Muslims in the EU: High Levels of Trust Despite Pervasive DiscriminationEU | September 21, 2017, Thursday // 13:45| views
“Our survey results make a mockery of the claim that Muslims aren’t integrated into our societies. On the contrary, we see a trust in democratic institutions that is higher than much of the general population,” says FRA Director Michael O’Flaherty. “However, every incident of discrimination and hate crime hampers their inclusion and reduces their chances of finding employment. We risk alienating individuals and their communities, with potentially perilous consequences.”
"I am encouraged by the confidence of Europe's Muslim communities in our public institutions and rule of law, despite the individual challenges of discrimination which they attest to,” says European Commission First Vice-President Frans Timmermans. “But I am disheartened by the EU Fundamental Rights Agency's report which shows that over the past five years almost one in three Muslims feel that they have been discriminated against when looking for work, but that only 12% of Muslims have reported the latest cases of discrimination. I want to assure our Muslim citizens that the European Commission will not tolerate intolerance. It goes against our values and our laws."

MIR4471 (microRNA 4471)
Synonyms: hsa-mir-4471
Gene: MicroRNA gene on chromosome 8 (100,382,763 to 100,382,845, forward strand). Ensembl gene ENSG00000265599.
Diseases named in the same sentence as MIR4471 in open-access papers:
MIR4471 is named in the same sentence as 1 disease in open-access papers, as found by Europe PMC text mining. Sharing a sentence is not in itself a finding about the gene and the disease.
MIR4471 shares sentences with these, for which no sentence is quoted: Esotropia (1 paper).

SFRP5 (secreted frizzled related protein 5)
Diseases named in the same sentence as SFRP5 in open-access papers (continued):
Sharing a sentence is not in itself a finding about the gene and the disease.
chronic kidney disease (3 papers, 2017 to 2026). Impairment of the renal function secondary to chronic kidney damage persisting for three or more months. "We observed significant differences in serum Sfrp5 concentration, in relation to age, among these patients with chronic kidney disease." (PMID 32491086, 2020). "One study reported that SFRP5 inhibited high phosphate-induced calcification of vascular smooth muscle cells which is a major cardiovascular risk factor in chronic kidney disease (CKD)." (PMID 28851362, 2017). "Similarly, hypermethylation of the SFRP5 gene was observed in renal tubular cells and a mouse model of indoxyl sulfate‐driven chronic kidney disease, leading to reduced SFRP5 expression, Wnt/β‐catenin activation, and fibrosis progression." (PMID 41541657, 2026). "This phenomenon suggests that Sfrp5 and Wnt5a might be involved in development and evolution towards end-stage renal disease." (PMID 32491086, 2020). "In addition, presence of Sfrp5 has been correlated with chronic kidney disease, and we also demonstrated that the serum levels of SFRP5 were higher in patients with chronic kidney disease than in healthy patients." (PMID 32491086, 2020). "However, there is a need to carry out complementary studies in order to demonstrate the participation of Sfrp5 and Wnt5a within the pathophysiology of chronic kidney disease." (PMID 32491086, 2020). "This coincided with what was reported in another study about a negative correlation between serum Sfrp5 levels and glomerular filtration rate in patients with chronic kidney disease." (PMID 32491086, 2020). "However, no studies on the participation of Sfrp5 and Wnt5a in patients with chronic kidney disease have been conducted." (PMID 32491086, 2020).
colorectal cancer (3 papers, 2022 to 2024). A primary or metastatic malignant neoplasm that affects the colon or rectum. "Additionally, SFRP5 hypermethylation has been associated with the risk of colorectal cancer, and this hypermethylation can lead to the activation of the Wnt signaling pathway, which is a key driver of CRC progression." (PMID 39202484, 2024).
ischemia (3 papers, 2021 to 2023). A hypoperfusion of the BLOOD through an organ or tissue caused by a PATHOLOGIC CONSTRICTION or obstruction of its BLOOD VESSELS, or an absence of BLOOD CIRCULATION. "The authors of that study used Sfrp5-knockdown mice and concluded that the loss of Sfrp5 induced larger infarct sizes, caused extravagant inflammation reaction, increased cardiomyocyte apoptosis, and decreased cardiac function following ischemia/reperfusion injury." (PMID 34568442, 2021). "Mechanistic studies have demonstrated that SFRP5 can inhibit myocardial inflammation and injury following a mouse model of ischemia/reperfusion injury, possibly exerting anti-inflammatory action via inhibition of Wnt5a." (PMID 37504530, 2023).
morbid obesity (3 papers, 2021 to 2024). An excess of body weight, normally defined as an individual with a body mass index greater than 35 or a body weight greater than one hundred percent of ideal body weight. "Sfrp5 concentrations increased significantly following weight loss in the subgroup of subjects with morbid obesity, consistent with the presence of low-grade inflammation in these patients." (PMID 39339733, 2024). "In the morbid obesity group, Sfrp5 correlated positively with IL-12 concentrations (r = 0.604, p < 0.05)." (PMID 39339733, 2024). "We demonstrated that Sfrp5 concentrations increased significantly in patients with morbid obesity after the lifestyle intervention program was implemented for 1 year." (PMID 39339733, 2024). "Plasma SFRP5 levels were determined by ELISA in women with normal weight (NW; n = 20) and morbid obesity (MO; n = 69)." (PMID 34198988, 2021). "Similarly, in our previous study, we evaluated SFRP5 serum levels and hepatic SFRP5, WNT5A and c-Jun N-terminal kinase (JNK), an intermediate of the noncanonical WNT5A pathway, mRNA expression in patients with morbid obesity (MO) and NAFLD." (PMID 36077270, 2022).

European Commissioner for Justice, Consumers and Gender Equality Věra Jourová says: "The Fundamental Rights Agency report shows that discrimination against Muslims is too widespread. I'm especially concerned about the challenges faced by Muslim women in Europe. It is now our duty both at European, national and local level to make sure that anti-discrimination measures are respected and that the Muslim community can trust the police".
The Second European Union Minorities and Discrimination Survey (EU-MIDIS II): Muslims – selected findings is the second large scale survey of Muslims carried out by the Fundamental Rights Agency. As well as markers of integration such as a sense of belonging and trust in public institutions, the survey asked about experiences of discrimination, harassment, police stops, and rights awareness.
Key findings include:
- 76% of Muslim respondents feel strongly attached to the country they live in;
- 31% of those seeking work have been discriminated against over the last five years;
- 42% of respondents who had been stopped by the police over the last year said this happened because of the migrant or ethnic minority background.
The report suggests a number of solutions, including:
- Effective sanctions for violations of anti-discrimination legislation;
- Reinforcement of trust in the police through targeted outreach activities;
- Greater efforts to increase the participation of Muslims in decision-making processes.
Source: European Union Agency for Fundamental Rights website
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